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Pope Francis

Holy See adopts UN Convention against Corruption

September 23, 2016. Pope Francis has asked the Vatican to be exemplary in the fight against corruption and meet the set international standards in this regard. Therefore, the Secretary of State has announced that the Holy See will conform to the Merida Convention against Corruption. This requires countries to implement anti-corruption measures concerning its laws, institutions and practices. From now on, the Roman Curia and the Vatican City State will review its administrative procedures to align them to the standards set by the Convention. Through this compliance, the Vatican says it hopes to contribute to increased transparency and proper management of public affairs in the international community.
Pope Francis

Cardinal Parolin to preside at liturgy before peace signing between Colombia and FARC

September 20, 2016. Colombia's government has invited the Vatican Secretary of State, Pietro Parolin, to preside over a liturgy before the ceremony to unite representatives from the Colombian government and the FARC, in Cartagena de Indias. The liturgy will take place before the ceremony related to agreements of Havana between the Colombian government and the FARC. It will be next Monday, September 26, and dozens of heads of state are scheduled to attend. In the liturgy, Parolin will "ask God to enlighten each Colombian to work conscientiously and with complete freedom, so that in a responsible and informed way, they can participate in making decisions that concern the common good of the entire country, which is so dear to Pope Francis."
Pope Francis

Pope Francis pays tribute to Father Jacques Hamel

September 13, 2016. Pope Francis will celebrate Mass for Jacques Hamel, the priest murdered in France by two terrorists on July 26 in the church of Saint-Etienne-du-Rouvray. It will be held on Wednesday, September 14 at 7 a.m inside the chapel of his residence in Casa Santa Marta. The bishop from Diocese of Rouen along with 80 pilgrims from the same diocese will be present.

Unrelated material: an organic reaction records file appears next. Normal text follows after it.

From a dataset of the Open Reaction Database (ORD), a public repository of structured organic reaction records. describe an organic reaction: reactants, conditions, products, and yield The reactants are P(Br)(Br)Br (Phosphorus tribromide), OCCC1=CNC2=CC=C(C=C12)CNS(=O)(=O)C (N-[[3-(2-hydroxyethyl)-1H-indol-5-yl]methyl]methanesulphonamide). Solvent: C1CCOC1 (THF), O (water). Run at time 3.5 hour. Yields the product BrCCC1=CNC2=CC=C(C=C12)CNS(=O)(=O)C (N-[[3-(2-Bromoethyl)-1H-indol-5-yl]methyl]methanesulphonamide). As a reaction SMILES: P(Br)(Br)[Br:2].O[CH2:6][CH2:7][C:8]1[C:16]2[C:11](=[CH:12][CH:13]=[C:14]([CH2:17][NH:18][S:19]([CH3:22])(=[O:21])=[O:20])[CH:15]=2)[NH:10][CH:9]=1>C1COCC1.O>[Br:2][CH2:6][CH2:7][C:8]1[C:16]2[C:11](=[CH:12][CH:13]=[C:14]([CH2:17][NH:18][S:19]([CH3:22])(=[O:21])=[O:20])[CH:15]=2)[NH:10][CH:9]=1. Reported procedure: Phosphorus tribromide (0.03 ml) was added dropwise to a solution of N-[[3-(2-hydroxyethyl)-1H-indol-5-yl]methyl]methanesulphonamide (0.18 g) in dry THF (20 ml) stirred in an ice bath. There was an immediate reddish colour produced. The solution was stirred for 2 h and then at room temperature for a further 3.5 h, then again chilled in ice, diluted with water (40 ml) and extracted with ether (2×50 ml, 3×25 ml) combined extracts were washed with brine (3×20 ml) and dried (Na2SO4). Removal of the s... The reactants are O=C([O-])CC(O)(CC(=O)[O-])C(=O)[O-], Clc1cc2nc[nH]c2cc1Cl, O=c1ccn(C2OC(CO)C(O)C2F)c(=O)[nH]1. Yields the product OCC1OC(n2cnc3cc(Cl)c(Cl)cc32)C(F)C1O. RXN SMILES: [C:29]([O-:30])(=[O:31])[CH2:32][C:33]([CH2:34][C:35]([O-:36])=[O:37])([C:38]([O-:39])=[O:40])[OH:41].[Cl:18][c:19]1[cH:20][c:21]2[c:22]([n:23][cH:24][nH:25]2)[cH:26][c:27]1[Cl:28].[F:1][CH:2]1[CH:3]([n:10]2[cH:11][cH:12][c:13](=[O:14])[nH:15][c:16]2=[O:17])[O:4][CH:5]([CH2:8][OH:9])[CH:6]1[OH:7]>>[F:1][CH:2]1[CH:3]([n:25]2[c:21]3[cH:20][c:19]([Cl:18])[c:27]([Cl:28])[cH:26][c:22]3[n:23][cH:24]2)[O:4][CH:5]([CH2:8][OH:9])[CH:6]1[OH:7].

Pope Francis

Pope Francis' calendar from September to November

SEPTEMBER Sunday 25, 26th Sunday of Ordinary Time: At 10.30 a.m. in St. Peter’s Square, Holy Mass and Jubilee of Catechists. Friday 30 to Sunday 2 October: Apostolic trip to Georgia and Azerbaijan. OCTOBER Saturday 8: At 5.30 p.m. in St. Peter’s Square, Marian vigil. Sunday 9, 28th Sunday of Ordinary Time: At 10.30 a.m. in St. Peter’s Square, Holy Mass and Marian Jubilee. Sunday 16: 29th Sunday of Ordinary Time: At 10.15 in St. Peter’s Square, Holy Mass and canonisation of Blesseds Salomone Leclercq, José Sanchez del Rio, Manuel González García, Lodovico Pavoni, Alfonso Maria Fusco, José Gabriel del Rosario Brochero, and Elisabeth of the Holy Trinity. Monday 31 to Tuesday 1 November: Apostolic trip to Sweden to commemorate the 500th anniversary of the Reformation. NOVEMBER Friday 4: At 11.30 in the Vatican Basilica, Holy Mass for the souls of cardinals and bishops who died during the year. Sunday 6, 32nd Sunday of Ordinary Time: At 10 a.m. in the Vatican Basilica, Holy Mass and Jubilee of Prisoners. Sunday 13, 33rd Sunday of Ordinary Time: At 10 a.m. in the Vatican Basilica, Holy Mass and Jubilee of the Homeless. Sunday 20, Solemnity of Our Lord Jesus Christ, King of the Universe: At 10 a.m. in St. Peter’s Square, Holy Mass for the conclusion of the Jubilee of Mercy.
Pope Francis

Pope announces next World Day of Peace: “Non-Violence: A Style of Politics for Peace”